Re: Did Peter walk on water?

From: George Murphy (
Date: Mon Sep 30 2002 - 17:40:27 EDT

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    Adrian Teo wrote:
    > > -----Original Message-----
    > > From: George Murphy []
    > > Sent: Monday, September 30, 2002 10:02 AM
    > > To: Terry M. Gray
    > > Cc:
    > > Subject: Re: Did Peter walk on water?
    > > There is nothing funny about the suggestion but also no
    > > reason to consider it
    > > terribly likely. 1st, there is nothing in the Gospel of Matthew, or
    > > indeed in the NT as
    > > a whole, that ascribes this gospel to the apostle Matthew. There is
    > > tradition going
    > > back to at least the 2d century to that effect but it's questionable
    > > whether it can be
    > > taken back any further. (In fact the only one of the canonical
    > > gospels that claims to
    > > be by an eyewitness is the 4th, & that is not ascribed - at least
    > > directly - to John.)
    > > 2d, one wonders why he would have used Mk here as a source if
    > > he had been an
    > > eyewitness. While Mt.14:22-27 is not identical with Mk.6:45-51, it
    > > seems clear from the
    > > use of the same words and phrases that Mt is indeed using Mk's
    > > account as his basic
    > > framework. (In contrast, Jn.6:16-20 is told very differently.)
    > Seems to me like if there is a clear tradition that places Matthew as
    > the author dating back to the 2nd century (Irenaeus), then we, people
    > of the 20th-21st century should accept that as valid until proven
    > otherwise. The 2-source theory is not convincing to me, although
    > George seems to assume it. There are several problems with it, but to
    > me the most basic one is the existence of Q. As far as I know, it
    > hasn't been found. What is so unbelievable about Matthew writing the
    > Gospel according to Matthew?
    > In Against Heresies (3.1.1.), Irenaeus (a student of Polycarp, who in
    > turn was discipled by the apostle John) wrote:
    > "Matthew also issued a written Gospel among the Hebrews in their own
    > dialect, while Peter and Paul were preaching at Rome, and laying the
    > foundations of the Church. After their departure, Mark, the disciple
    > and interpreter of Peter, did also hand down to us in writing what
    > had been preached by Peter. Luke also, the companion of Paul,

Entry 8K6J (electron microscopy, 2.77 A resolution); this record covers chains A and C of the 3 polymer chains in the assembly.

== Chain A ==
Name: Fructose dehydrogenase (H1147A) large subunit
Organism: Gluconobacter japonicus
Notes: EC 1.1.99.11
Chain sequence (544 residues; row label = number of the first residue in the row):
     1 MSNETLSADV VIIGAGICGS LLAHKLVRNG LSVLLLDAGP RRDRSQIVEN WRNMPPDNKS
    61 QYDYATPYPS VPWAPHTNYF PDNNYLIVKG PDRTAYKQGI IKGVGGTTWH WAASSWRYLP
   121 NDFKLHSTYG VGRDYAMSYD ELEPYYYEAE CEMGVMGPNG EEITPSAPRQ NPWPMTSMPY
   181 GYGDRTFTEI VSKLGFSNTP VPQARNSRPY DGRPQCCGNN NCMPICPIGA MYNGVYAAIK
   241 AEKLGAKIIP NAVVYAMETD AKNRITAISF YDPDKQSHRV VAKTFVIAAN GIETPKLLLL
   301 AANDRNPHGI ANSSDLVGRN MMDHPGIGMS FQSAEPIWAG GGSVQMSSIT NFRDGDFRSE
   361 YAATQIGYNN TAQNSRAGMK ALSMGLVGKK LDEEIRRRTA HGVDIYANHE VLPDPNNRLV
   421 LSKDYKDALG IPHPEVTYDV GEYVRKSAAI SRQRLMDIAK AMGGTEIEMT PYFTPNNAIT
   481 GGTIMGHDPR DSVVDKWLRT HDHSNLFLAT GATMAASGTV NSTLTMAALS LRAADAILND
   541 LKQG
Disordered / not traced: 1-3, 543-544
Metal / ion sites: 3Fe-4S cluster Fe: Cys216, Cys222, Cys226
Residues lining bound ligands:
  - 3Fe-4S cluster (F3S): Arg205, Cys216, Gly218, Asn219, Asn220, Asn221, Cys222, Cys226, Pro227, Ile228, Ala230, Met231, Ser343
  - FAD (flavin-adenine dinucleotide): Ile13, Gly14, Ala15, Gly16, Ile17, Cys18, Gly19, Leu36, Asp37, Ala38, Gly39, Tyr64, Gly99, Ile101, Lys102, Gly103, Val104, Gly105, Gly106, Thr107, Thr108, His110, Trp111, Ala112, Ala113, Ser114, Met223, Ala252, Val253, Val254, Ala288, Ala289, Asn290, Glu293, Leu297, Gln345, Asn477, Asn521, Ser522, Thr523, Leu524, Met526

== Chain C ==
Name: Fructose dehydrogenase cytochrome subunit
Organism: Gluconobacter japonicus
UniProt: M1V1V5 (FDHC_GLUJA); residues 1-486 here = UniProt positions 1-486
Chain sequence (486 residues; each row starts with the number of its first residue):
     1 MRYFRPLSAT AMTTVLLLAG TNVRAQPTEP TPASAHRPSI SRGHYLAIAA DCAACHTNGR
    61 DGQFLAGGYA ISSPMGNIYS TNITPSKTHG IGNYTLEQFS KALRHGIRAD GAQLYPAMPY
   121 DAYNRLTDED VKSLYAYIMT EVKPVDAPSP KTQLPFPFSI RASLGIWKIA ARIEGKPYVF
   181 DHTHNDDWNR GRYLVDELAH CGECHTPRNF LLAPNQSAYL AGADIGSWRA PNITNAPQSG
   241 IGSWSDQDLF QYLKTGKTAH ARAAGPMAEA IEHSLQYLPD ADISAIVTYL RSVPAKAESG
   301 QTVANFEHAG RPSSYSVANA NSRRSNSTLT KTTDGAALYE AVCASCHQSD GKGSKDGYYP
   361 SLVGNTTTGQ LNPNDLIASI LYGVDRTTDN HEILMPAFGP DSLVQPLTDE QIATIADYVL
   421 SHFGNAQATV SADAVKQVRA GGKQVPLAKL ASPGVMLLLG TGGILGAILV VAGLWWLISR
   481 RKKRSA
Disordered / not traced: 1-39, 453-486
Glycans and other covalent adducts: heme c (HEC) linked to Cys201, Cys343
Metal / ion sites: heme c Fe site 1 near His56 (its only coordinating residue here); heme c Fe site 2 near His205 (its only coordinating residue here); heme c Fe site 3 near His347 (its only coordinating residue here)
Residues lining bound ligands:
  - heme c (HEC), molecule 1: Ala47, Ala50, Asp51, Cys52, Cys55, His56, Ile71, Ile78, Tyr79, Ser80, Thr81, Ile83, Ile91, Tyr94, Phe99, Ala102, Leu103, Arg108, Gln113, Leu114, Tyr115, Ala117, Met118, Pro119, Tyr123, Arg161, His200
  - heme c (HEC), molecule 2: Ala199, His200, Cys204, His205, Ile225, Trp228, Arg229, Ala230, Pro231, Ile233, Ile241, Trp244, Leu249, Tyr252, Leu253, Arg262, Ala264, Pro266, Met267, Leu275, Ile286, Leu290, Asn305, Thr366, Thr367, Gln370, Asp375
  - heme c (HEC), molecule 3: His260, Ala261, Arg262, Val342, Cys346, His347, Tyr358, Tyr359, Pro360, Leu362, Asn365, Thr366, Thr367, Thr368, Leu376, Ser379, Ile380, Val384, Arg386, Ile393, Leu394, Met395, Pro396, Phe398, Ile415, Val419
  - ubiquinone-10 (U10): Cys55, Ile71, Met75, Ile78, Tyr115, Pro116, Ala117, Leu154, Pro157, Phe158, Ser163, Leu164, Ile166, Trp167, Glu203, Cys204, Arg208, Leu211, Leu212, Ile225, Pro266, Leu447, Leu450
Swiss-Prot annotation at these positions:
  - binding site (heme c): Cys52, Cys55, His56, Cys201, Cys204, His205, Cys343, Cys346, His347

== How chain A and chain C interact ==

> recorded in a book the Gospel preached by him. Afterwards, John, the
    > disciple of the Lord, who also had leaned upon His breast, did
    > himself publish a Gospel during his residence at Ephesus in Asia."

            On linguistic grounds few biblical scholars today hold that
    our present Mt is
    based upon a Hebrew or Aramaic original. The tradition attested in
    the late 2d century
    has to be given some respect but it is - from Irenaeus - at least 100
    years after the
    composition of the gospel. Since one of the criteria for acceptance
    of the NT was that
    they be written by an apostle or a companion of one of the apostles, it is not
    surprising that the idea of authorship of one of the 12 would have
    been accepted. The
    evidence is not, however, compelling.
            I would add that Irenaeus place in the Johannine tradition
    perhaps gives him
    special credence as far as authorship of the 4th gospel is concerned,
    but one wonders
    how familiar he was with the churches - perhaps in Syria - where Mt
    was written.
            I do not, in fact, accept the "2 source theory" in the form
    in which it's
    usually stated. It does seem likely that both Mt & Lk used some
    sayings source like the
    hypothetical Q, but it's also clear that each of them had other
    sources of information
    as well.
            But the only aspect of that really germane to the present
    question is that Mt
    used Mk as one source, & I think it's very hard to argue against
    that. Far from Mk just
    being a brief version of Mt (as Augustine, e.g., said, & as was often
    thought), careful
    study shows that in the material common to both it is Mt who appears
    to condense Mk, not
    vice versa.

    George L. Murphy

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